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I am trying to work out how to update some D3.js elements just by binding new data. I'm not actually sure if this is possible or not, but it feels like it should be.

So first I have created four SVG circles, and set the cx offset as a function of the data:

 <body><div id="container"></div></body>

 var svg = d3.select("div.container").append("svg")
     .attr("class", "chart")
     .attr("width", 1000)
     .attr("height", 500);

  // Create initial data and display
  var data = [0, 10, 20, 30];
  var circle = svg.selectAll("circle")
      .data(data)
      .enter()
      .append('circle')
      .attr("cx", function(d) {
        return d*10;
      })
      .attr("cy", 100)
      .attr("r", 10)
      .style("fill", "steelblue");

Next I attach new data and a transition. I would expect to see the circles move slowly across to the new position (that's what I'm trying to achieve), but they don't:

  var data1 = [40, 50, 60, 70];
  circle.data(data1).transition().duration(2500);

Am I making a basic error? Perhaps I have the wrong selection. Or is it simply not possible to update elements solely by manipulating data?

UPDATE: if I do console.log(circle) then I see an array of SVG circle elements, which is what I would expect.

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3 Answers 3

up vote 9 down vote accepted

Powerfully (but annoyingly) D3.js sometimes forces you to repeat yourself for simple visualizations. If you tell it that you want to create an element with attributes derived from the data in a certain way, and then later you want to transition those attributes to new data, you must tell it again how to derive the values (in case you wanted to do something different, such as a different visual layout). As @Andrew says, you must tell it what to do when it transitions.

You can work around this 'problem' by following this pattern:

var foo = d3.select('foo');
function redraw(someArray){
  var items = foo.selectAll('bar').data(someArray);
  items.enter().append('bar');
  items.exit().remove();
  items
    .attr('foo',function(d){ return d });
}

In 2.0 when you append() new items in enter() they are automatically added to the original data-bound selection, so the calls to attr() and whatnot later on will apply to them. This lets you use the same code for both setting initial values and updating values.

Since you don't want to re-create the SVG wrapper each update, you should create this outside the redraw function.

If you want to perform transitions:

function redraw(someArray){
  var items = foo.selectAll('bar').data(someArray);
  items.enter().append('bar')
    .attr('opacity',0)
    .attr('foo',initialPreAnimationValue);
  items.exit().transition().duration(500)
    .attr('opacity',0)
    .remove();
  items.transition.duration(500)
    .attr('opacity',1)
    .attr('foo',function(d){ return d });
}

Note that the above associates objects with data by index. If you want deleting an intermediary data point to fade out that data point before removing it (instead of removing the last item and transforming every other item to look like that one) then you should specify a unique (non-index) string value to associate each item with:

var data = [
  {id:1, c:'red',   x:150},
  {id:3, c:'#3cf',  x:127},
  {id:2, c:'green', x:240},
  {id:4, c:'red',   x:340}
];
myItems.data(data,function(d){ return d.id; });

You can see an example of this and play with it live on my D3.js playground.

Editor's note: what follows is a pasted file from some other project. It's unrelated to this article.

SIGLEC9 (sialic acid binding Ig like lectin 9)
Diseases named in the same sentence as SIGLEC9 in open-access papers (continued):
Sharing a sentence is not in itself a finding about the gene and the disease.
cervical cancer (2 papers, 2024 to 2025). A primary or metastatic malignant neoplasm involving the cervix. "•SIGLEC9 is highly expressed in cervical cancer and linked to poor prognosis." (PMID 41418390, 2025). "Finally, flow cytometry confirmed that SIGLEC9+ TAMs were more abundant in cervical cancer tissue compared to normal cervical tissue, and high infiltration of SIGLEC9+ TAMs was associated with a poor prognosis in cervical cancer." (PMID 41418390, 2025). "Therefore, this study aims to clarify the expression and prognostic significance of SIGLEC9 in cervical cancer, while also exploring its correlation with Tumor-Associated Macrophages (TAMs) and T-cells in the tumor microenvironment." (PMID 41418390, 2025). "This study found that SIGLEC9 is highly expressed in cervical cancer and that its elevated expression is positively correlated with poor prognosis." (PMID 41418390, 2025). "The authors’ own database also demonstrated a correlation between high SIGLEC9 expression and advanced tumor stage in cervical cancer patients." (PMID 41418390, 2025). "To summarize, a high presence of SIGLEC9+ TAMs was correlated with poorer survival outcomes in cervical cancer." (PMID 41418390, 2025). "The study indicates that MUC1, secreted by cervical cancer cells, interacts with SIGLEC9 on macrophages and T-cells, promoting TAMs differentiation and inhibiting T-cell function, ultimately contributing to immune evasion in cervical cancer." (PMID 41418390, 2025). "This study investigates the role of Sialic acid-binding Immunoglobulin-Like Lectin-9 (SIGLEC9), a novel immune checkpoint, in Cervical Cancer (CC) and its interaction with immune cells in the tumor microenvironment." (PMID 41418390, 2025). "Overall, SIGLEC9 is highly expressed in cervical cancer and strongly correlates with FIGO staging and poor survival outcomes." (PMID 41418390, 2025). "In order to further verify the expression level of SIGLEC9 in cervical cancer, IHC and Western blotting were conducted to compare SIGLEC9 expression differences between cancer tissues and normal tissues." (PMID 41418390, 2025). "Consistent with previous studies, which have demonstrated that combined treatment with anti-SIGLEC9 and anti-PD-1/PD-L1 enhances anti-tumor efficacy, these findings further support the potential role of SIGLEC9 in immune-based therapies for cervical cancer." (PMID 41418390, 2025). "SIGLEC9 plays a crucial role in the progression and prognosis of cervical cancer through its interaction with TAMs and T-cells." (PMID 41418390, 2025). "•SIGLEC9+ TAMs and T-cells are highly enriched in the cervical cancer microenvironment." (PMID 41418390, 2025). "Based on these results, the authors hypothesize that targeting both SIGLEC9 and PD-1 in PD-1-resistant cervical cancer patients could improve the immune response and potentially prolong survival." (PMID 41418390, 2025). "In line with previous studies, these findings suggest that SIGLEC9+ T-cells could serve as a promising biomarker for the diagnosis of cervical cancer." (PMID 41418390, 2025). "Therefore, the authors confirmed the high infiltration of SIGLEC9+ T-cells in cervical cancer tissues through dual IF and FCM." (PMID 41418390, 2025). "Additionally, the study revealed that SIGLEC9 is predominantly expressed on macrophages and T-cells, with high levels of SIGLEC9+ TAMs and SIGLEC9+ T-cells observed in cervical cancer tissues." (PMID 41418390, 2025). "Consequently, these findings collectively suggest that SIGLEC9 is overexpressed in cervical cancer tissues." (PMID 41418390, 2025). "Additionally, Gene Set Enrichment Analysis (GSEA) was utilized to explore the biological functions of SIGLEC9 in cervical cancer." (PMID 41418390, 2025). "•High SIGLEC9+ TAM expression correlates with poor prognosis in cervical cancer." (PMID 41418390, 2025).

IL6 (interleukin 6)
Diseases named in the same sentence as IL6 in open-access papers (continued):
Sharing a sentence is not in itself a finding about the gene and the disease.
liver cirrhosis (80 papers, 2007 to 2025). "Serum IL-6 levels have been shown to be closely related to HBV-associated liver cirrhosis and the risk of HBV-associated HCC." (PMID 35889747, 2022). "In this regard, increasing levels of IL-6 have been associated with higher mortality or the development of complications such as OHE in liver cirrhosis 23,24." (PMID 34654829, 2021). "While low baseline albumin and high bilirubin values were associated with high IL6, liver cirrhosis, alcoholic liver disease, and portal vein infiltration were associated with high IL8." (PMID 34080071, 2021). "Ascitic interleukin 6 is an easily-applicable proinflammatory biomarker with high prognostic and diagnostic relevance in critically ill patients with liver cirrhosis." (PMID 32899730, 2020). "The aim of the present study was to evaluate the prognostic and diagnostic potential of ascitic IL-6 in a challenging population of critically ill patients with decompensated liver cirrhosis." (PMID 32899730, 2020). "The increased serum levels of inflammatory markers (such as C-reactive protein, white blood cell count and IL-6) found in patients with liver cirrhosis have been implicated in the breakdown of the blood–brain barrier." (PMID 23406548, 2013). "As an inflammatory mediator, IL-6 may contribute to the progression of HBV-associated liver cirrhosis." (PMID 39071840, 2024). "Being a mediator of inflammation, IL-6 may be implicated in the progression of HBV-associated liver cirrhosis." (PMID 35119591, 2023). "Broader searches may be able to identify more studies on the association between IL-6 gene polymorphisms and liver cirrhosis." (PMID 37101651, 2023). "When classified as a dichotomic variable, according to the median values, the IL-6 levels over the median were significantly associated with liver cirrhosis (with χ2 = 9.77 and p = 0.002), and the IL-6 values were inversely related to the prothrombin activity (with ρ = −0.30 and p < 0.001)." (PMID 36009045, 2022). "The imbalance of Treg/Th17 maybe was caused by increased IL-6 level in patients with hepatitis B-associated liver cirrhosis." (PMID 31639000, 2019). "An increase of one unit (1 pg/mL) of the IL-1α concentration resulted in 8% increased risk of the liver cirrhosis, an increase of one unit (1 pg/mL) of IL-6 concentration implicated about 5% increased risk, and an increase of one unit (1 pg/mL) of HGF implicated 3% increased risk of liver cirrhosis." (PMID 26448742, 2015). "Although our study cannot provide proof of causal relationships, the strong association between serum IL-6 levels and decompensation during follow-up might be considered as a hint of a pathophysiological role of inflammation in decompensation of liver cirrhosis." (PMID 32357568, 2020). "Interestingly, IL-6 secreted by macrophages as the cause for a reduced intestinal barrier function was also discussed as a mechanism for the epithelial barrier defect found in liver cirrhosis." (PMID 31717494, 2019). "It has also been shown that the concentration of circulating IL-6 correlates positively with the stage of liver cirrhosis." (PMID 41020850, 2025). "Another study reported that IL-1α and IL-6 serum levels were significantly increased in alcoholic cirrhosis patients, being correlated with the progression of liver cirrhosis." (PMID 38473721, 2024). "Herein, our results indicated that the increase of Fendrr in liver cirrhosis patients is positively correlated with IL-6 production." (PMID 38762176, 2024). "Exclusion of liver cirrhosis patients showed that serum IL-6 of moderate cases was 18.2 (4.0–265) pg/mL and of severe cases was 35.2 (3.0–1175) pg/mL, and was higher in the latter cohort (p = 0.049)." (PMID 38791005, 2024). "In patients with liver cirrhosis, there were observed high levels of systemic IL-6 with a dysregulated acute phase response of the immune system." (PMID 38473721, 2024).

First, see what happens when you comment out one of the data lines, and then put it back again. Next, remove the parameter ƒ('id') from the call to data() on line 4 and again try commenting out and in data lines.

Edit: Alternatively, as commented by the illustrious mbostock, you can use selection.call() along with a reusable function as a way to DRY up your code:

var foo = d3.select('foo');
function redraw(someArray){
  var items = foo.selectAll('bar').data(someArray);
  items.enter().append('bar').call(setEmAll);
  items.exit().remove();
  items.call(setEmAll);
}

function setEmAll(myItems){
  myItems
    .attr('foo',function(d){ return d*2 })
    .attr('bar',function(d){ return Math.sqrt(d)+17 });
}

As shown above, .call() invokes a function and passes along the selection as an argument, so that you can perform the same setup on your selection in multiple locations.

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Awesome answer, thanks. I'm still trying to get my head round most of this stuff, but this will be a real help! –  Richard Mar 1 '12 at 18:19
2  
Thoughtful answer. You could also write your redraw function in a way that is compatible with selection.call. Related: Towards Reusable Charts. –  mbostock Mar 6 '12 at 2:53
1  
@mbostock Ooh, that's very helpful; I had not seen .call() before. I am only a D3.js novice helping out where I can. I'll edit to include that info (and take a full pass through the docs to try and stick all the possibilities into my head). –  Phrogz Mar 6 '12 at 3:22
    
If you are adding an id like myItems.data(data,function(d){ return d.id; }); on the initial call, you also have to do the same thing in the redraw function like .data(someArray, function(d) { return d.id;}) –  PhoebeB Jun 10 at 14:28

OK, now I've got it! You need to tell it WHAT to transition:

circle.data(data1).transition().duration(2500).attr("cx", function(d) {
      return d*10;
  });
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A very good resource for adding new data to an existing visualization is the official tutorial on updating data.

http://bl.ocks.org/mbostock/3808221

The main takeaway is that you want to define a key function when you call data so that d3 can keep track of which data is new, vs which data is old.

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